I think the enterprise is a very worthy one, and I think you have selected for it the very best short story that I have ever written... [I] shall be glad if I shall help to make your worthy venture successful.
Originally published in 1899 in his collection of Stories of the Color Line, "The Wife of His Youth" remains one of Chesnutt's most well-known stories. The story tells of a social organization coincidentally made up of "colored persons" who were "more white than black" (much like Chesnutt himself). The joke was that membership was only granted to those whose skin tone was light enough to show blue veins — hence their nickname, the Blue Vein Society. Mr. Ryder, the de facto leader of the group, organizes a ball with the hope of proposing to a beautiful (and much, much younger) woman. But, just before the event begins, he is visited by a strange, dark-skinned elderly woman, a remnant of the days "before the war."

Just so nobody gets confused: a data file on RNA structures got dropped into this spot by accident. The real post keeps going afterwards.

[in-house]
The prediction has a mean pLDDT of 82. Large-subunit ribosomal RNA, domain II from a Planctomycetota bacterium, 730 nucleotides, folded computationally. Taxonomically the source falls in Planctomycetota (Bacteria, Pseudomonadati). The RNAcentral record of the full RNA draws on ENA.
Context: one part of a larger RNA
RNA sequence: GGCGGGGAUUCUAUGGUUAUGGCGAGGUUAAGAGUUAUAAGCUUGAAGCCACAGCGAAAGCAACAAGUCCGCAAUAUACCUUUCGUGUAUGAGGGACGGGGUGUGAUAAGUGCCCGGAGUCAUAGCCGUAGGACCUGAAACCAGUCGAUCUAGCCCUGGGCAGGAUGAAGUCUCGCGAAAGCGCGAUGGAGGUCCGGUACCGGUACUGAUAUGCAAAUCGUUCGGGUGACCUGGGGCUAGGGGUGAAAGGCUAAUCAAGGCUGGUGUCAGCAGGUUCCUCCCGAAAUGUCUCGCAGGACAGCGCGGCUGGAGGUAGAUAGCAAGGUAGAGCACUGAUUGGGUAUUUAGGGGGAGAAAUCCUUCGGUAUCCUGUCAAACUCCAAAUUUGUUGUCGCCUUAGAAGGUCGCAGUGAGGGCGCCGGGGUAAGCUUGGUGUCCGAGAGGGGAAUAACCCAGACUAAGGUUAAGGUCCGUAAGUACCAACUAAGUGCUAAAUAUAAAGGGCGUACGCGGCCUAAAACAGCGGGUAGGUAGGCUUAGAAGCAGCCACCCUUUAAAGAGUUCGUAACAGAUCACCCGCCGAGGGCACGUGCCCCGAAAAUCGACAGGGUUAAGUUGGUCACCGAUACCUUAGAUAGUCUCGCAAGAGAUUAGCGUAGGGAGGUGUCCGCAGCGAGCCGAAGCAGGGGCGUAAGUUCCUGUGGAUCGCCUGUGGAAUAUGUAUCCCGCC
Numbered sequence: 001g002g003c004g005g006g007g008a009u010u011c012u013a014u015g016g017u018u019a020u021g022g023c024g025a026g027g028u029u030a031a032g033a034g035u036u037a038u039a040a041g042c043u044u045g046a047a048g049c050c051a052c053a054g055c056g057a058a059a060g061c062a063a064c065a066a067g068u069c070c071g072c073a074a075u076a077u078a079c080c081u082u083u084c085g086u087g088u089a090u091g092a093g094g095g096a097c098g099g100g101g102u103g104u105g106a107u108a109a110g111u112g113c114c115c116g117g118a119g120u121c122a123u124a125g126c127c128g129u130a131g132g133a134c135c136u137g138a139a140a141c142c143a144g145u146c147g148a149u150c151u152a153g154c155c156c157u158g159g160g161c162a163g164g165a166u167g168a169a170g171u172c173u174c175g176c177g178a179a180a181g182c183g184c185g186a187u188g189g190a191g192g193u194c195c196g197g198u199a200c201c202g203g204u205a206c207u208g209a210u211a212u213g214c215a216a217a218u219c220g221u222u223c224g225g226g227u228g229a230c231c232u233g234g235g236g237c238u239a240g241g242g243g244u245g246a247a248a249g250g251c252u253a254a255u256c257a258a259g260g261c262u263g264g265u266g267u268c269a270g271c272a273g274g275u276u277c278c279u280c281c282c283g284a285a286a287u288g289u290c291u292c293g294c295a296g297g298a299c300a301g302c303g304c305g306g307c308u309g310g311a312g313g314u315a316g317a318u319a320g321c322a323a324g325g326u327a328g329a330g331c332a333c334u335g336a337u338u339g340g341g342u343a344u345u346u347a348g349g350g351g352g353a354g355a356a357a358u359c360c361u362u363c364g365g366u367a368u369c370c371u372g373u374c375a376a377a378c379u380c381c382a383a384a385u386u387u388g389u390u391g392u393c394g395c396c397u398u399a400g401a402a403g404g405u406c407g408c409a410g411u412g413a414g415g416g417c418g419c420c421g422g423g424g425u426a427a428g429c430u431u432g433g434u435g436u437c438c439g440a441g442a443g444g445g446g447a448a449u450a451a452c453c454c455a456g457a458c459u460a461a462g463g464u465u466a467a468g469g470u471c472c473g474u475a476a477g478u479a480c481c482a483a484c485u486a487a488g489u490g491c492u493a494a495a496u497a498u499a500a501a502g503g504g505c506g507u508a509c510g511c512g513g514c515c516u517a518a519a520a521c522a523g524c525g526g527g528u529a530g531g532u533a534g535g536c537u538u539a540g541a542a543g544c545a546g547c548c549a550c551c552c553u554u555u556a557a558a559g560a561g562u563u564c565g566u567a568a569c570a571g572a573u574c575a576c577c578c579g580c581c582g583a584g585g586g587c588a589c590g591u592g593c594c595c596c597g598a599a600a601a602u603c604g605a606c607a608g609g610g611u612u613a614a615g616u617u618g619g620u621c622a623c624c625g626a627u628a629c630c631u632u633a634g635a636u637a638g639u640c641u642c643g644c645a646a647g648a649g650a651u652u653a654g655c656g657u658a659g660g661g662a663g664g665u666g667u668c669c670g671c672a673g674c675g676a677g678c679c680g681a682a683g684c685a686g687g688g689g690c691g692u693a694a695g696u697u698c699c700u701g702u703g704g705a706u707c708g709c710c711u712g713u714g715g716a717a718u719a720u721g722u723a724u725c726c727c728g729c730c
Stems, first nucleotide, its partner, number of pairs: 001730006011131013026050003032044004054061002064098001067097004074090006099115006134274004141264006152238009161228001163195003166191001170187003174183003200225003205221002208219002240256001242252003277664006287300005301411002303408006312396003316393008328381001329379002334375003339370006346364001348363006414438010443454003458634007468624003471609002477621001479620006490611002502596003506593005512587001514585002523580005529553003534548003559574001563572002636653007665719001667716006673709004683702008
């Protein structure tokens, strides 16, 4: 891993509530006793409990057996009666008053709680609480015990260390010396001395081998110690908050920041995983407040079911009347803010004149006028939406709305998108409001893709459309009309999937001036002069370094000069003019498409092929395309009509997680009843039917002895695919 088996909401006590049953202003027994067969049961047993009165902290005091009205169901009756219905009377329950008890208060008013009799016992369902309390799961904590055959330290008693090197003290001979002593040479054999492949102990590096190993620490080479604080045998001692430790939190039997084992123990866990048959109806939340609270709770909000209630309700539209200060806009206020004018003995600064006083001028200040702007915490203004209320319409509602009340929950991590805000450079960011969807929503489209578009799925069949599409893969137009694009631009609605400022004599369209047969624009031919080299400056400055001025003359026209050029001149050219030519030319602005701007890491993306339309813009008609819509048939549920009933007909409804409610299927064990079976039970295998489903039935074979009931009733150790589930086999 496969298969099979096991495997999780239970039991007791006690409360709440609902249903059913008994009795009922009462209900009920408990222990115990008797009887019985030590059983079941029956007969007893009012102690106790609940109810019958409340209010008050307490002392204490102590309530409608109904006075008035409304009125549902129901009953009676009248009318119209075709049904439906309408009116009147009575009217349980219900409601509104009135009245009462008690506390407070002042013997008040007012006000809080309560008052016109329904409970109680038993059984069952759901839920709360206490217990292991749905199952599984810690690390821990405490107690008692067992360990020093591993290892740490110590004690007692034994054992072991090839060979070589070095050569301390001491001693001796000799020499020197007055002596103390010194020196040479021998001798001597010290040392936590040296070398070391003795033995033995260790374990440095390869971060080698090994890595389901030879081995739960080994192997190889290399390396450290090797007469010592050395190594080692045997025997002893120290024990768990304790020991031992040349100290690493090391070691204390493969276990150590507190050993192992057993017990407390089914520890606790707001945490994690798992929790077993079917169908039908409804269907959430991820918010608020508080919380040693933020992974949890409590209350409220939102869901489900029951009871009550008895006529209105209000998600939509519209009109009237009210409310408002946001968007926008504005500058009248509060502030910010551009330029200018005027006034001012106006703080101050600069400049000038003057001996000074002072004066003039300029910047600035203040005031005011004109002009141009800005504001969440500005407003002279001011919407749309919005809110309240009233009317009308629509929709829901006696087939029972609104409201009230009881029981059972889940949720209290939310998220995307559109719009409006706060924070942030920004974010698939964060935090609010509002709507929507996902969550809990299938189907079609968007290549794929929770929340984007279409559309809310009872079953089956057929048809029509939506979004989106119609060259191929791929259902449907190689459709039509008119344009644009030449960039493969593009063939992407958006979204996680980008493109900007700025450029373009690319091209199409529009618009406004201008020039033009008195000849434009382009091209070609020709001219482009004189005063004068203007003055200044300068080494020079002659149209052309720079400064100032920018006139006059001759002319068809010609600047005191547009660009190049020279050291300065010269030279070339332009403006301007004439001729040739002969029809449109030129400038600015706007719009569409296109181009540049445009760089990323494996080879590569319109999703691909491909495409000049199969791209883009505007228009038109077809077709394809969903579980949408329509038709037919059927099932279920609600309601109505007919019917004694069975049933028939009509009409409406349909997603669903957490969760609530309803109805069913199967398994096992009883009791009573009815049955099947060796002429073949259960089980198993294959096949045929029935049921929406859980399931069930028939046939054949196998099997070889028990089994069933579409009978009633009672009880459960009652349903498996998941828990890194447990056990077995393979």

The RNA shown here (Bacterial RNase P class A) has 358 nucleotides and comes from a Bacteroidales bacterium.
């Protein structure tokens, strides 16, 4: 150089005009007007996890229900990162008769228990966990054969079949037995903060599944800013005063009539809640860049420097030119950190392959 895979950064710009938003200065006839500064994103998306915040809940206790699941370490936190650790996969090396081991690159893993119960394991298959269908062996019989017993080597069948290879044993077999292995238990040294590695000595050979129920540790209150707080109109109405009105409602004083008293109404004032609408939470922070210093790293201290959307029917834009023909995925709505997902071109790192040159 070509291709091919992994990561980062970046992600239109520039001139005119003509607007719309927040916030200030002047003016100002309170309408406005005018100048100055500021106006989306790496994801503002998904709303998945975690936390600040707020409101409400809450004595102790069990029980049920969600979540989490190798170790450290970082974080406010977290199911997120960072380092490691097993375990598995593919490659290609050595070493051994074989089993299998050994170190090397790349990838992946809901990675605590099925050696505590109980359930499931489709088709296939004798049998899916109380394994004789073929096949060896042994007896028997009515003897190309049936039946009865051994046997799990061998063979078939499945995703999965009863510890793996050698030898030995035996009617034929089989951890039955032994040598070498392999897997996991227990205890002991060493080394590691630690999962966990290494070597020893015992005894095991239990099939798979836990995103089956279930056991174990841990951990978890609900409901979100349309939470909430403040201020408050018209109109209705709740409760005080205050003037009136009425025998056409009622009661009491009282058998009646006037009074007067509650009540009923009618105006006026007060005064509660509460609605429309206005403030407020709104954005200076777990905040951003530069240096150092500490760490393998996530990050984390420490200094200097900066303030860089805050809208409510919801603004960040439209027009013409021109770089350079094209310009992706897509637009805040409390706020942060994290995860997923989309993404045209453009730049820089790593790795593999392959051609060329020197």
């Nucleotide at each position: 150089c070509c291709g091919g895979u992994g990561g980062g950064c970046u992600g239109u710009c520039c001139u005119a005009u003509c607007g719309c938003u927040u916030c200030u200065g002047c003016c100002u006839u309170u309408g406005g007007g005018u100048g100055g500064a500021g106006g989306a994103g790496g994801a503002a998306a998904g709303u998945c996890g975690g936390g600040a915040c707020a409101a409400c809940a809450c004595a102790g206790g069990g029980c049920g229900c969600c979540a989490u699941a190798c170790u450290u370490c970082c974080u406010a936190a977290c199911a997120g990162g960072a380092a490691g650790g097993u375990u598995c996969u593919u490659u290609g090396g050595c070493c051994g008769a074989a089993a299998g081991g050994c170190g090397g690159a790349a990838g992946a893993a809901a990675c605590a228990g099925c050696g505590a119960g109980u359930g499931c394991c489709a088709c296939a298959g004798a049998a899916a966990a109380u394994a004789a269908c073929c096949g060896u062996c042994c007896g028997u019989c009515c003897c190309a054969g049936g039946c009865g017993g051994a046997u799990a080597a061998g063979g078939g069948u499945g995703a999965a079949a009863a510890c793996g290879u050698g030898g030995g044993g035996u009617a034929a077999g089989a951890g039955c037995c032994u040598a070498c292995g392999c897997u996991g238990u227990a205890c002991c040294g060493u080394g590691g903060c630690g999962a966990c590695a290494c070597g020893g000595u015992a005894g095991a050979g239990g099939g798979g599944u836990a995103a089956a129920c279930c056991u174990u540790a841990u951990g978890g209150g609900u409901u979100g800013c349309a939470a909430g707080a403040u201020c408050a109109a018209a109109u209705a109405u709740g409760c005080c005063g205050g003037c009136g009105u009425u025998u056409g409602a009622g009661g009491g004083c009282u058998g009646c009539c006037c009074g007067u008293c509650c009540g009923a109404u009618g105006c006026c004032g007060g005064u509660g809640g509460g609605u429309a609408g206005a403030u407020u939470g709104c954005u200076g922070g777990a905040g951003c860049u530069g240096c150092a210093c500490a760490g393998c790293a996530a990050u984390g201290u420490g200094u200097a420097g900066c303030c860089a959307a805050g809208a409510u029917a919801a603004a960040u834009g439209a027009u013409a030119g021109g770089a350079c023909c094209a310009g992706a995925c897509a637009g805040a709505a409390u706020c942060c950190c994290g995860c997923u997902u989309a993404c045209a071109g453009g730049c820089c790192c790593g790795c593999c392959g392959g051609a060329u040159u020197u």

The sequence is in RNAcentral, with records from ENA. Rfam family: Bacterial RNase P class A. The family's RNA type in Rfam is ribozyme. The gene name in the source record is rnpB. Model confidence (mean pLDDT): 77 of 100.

In typical Chesnutt fashion, the story carefully carves up racism with a scalpel. The most positive qualities recognized in the story are those which make black people seem more white (nearly straight hair, in addition to pale complexion, as well as a prejudice against people who were not born free). The struggle for the black population, including those who were partly white, was to either maintain their separate identity, or fully assimilate into white culture. In presenting this dilemma, Chesnutt also asks the question: Can African Americans ever forget their collective past of enslavement?